The force is strong with LSU alumnus Chris Spitale.
Spitale journeyed last week from far, far away — the San Francisco Bay Area — to visit his former college, the Manship School of Mass Communication, and provide students insight on his job as senior manager of global product development at Lucasfilm Ltd.
Spitale, who graduated in 1996 with a bachelor’s in advertising and in 1998 with a master’s in media management, oversees every stage in product development for Star Wars and Indiana Jones gifts and collectibles worldwide.
“I work in merchandising and licensing. What we do is approve all Star Wars merchandise,” Spitale said. “We’re divided into two groups — a hard goods and soft goods group. I’m in the hard goods group, which is toys, collectibles, sporting goods, consumer electronics. The list goes on and on.”
Spitale’s department signs off on such matters as replica accuracy, product plans, the color of collectibles, packaging, marketing materials and final production.
The creative freedom he has in developing products is demonstrated in some of the personal touches he’s been able to make. For example, a Star Wars calendar character carried a name that was “Spitale” spelled backward, and two other alien children figures were named after his younger cousins.
Creativity is a must, he said, because with Star Wars, a brand as massive as the universe it exists in, there have been so many different items, making it difficult to create something new.
Items such as a festive Darth Vader building a Death Star in the snow for Christmas or a tiki-themed Yoda are examples of a fresh spin on Star Wars, Spitale explained.
The Amite native didn’t always know where he would end up and said he believes students aren’t aware of their job options after graduation.
In his case, Spitale said he was “floating along and having fun” as an undergraduate.
Spitale partly attributes his success to LSU’s Career Services, which was one of his “most invaluable assets” during college, especially when seeking an internship and job. While scanning a book of internships one day, Spitale noticed a Lucasfilm internship and said to himself, “Wow, this is what I want to do.” With the help of his adviser, he filled out an application but was denied.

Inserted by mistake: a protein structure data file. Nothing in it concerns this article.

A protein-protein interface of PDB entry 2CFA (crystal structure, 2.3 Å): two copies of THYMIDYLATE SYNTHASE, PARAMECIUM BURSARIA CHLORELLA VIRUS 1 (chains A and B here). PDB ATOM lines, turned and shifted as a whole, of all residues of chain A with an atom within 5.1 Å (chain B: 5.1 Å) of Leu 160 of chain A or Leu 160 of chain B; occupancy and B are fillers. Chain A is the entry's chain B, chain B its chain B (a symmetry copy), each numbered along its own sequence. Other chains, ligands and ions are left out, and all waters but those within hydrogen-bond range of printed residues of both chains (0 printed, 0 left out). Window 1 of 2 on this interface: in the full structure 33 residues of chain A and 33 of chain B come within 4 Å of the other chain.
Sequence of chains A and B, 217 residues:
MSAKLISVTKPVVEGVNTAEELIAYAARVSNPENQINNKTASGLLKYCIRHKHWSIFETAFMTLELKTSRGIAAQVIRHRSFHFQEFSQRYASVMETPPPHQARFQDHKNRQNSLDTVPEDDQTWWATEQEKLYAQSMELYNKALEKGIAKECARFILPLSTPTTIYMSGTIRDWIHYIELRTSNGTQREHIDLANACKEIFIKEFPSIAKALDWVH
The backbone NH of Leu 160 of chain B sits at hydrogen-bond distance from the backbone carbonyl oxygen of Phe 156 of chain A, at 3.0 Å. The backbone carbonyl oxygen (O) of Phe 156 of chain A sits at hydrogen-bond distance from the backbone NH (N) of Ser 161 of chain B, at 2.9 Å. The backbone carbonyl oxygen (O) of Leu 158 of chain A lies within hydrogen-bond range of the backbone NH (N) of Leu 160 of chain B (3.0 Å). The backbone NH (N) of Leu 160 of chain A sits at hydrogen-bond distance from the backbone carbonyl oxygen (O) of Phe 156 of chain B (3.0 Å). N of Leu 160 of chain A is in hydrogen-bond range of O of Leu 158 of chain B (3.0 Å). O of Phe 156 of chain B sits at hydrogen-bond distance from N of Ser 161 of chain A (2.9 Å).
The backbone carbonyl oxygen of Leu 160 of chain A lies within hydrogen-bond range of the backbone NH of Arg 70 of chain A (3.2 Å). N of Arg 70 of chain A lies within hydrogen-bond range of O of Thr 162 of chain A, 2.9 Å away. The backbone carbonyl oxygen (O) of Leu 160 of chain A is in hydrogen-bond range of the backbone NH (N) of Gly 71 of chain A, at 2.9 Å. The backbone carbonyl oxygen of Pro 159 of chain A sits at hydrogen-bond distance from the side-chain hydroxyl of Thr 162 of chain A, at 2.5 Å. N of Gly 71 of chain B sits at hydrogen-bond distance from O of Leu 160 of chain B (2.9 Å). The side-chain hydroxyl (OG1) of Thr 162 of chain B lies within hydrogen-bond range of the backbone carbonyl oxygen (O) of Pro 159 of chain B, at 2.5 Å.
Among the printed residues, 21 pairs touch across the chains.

Unwavering, Spitale began grad school and again applied for the internship the following summer, emerging triumphant. When he asked his new employers what influenced their decision, they said it was the professionalism of his behavior, resumé and application, which his thesis professor had stressed.
After the two-month internship, Spitale returned to school to complete his master’s degree. He was back at Lucasfilm a year later.
“You can’t say enough about communication skills,” Spitale said. “This is everything from formulating an email to rewriting text on packaging and making it snap to editing and catching grammatical errors.”
In responding to questions from LSU students on Sept. 13, he admitted he doesn’t have a good wookie call, but said his job does comes with such benefits as annually hosting a paneled discussion at Comic Con, writing a column for Star Wars Insider and being transformed into the product he handles every day — an action figure.
Years ago, the models for collectibles were sculpted by hand, but now actors, or others such as like Spitale, are being digitally scanned to create more accurate replicas of fictional characters, he said.
“What that allows you to do is take the exact replica of human likeness. Now days the likeness on toys and products, especially low-end stuff, is amazing compared to where it was 10 to 15 years ago. I’ve got to do a lot of fun stuff that I never would have thought I’d be able to do, and I’m always discovering new fun things on the job.”